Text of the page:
Editor's Note: God's Laundry DayDec 15, 2006, 23:30 (18 Talkback[s])
(Other stories by Brian Proffitt)
By Brian Proffitt
It reminded me of a summer squall--a nice, humid day suddenly replaced by black skies, blowing wind, and stinging rain, pummeling the ground by way of what my departed grandmother used to call "God's Laundry Day."
The discussion that broke out on the Linux kernel mailing list this week was just like a squall: a quiet technical discussion that suddenly grew into a deep conversation about the nature of the Linux kernel itself. Would the finest example of GPL software continue to allow proprietary software to be encoded within? The initial answer seemed to be yes.
Eventually, Linus Torvalds weighed in on the matter and in his blunt statements made everyone stop and think. Perhaps, was the conclusion reached, it is not a good idea to make a political stance when you are trying to get a good piece of software out the door. For the most part, the kernel developers seemed to agree with Torvalds, or at least agreed to let the matter lie, and the drive towards kernel 2.6.20 slowly started up again.
But the issue of whether proprietary device modules belong in the kernel is still unresolved. And it may be more complicated than just a group of freedom-lover wanting free software for its own sake.
An aside, if I may, before I continue: there are several pundits on the Internet who are mocking this discussion as just another way Linux developers are cutting their noses off to spite their faces. Look at the idealists, they laugh, they'll never learn to what it takes to sell more software. To those people, I would rejoin a heartfelt "kiss off." However this discussion turns out, at least the discussion is being held in the open, instead of inside an autocratic corporation where ideas are couched in market-speak within memos and e-mails that never see the light of day... unless they're subpoenaed.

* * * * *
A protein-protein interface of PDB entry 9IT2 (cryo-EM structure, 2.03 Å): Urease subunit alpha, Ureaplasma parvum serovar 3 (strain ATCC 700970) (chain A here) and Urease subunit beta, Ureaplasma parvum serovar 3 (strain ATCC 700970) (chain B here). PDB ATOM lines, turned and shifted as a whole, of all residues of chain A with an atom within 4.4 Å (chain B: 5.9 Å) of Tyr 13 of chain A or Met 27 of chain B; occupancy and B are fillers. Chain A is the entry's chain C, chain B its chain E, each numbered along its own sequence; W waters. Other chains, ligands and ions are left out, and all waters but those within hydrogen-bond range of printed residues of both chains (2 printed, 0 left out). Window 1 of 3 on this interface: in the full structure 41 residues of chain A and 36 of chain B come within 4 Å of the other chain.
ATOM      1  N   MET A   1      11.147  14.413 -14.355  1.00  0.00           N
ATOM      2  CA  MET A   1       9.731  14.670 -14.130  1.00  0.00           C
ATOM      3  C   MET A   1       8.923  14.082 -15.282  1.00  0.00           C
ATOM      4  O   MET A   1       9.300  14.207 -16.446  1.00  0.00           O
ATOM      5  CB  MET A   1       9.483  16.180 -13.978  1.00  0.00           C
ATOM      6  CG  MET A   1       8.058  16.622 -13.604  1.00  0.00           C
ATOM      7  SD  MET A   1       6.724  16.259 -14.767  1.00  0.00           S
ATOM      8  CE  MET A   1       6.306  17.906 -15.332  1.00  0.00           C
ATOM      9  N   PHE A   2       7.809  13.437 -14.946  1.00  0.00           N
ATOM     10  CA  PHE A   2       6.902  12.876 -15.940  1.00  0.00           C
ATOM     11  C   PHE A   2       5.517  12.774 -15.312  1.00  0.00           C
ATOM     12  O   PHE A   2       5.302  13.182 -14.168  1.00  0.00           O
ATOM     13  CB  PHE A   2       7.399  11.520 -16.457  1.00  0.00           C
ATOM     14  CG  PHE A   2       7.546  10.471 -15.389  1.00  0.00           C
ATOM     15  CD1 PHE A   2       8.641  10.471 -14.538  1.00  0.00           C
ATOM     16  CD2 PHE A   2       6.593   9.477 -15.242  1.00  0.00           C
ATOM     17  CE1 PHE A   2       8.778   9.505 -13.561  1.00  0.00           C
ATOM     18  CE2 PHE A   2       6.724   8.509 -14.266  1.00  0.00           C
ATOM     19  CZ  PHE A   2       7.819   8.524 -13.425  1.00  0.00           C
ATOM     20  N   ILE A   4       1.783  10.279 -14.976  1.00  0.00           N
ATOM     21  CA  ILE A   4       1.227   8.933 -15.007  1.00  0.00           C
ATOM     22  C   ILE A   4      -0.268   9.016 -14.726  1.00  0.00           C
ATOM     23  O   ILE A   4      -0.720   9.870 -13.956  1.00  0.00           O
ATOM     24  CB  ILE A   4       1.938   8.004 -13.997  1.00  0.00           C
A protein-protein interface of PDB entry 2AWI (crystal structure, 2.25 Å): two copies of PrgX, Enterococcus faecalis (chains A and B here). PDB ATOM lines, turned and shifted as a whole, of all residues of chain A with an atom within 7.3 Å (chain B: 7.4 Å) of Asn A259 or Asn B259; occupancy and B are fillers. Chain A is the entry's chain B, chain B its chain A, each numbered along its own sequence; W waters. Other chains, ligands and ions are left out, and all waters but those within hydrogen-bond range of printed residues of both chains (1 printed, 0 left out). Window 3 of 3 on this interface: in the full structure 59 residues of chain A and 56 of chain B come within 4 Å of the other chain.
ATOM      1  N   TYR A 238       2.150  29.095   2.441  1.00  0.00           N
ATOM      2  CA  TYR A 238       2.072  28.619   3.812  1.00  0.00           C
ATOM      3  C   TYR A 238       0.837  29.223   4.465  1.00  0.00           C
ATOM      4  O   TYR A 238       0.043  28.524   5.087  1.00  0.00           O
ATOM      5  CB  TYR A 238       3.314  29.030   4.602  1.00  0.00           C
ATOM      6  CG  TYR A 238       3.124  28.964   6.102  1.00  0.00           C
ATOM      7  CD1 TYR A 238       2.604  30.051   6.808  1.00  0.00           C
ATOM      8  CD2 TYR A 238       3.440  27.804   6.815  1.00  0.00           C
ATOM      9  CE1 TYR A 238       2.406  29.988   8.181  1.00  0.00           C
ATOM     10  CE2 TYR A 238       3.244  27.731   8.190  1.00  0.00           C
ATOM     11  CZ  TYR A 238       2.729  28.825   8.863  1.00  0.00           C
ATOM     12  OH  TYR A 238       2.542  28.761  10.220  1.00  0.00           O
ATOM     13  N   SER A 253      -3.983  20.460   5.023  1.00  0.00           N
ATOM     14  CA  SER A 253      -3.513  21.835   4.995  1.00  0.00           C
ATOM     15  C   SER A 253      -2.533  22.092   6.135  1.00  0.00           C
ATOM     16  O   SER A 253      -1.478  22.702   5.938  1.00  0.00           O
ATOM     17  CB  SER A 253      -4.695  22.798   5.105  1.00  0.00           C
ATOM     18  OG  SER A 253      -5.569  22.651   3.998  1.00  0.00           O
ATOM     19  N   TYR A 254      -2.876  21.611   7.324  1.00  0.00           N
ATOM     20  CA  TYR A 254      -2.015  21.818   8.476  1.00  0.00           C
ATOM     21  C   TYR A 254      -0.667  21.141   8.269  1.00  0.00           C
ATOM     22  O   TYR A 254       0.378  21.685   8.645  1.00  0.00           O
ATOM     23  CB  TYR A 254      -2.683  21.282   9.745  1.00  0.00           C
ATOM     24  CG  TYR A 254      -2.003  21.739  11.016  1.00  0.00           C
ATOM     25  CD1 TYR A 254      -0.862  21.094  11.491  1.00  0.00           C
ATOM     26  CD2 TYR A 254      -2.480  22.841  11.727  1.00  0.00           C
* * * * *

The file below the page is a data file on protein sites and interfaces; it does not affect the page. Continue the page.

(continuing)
Back to the kernel. It dawned on me that proprietary modules were more than just an anathema to some kernel developers when I read the comments of Greg Kroah-Hartman, when he withdrew the patch that would warn everyone about no proprietary modules starting in January 2008:
"It's just that I'm so damn tired of this whole thing. I'm tired of people thinking they have a right to violate my copyright all the time. I'm tired of people and companies somehow treating our license in ways that are blatantly wrong and feeling fine about it. Because we are a loose band of a lot of individuals, and not a company or legal entity, it seems to give companies the chutzpah to feel that they can get away with violating our license.
"So when someone like Andrew gives me the opportunity to put a stop to all of the crap that I have to put up with each and every day with a tiny two-line patch, I jumped in and took it," Kroah-Hartman wrote.
That doesn't sound like someone waving the patriotic flag to me. It sounds like someone who's ticked off watching the work he truly cares about get pilfered by vendors when they take his kernel code, weave it into a device driver, then plug that driver as a proprietary module back into the kernel.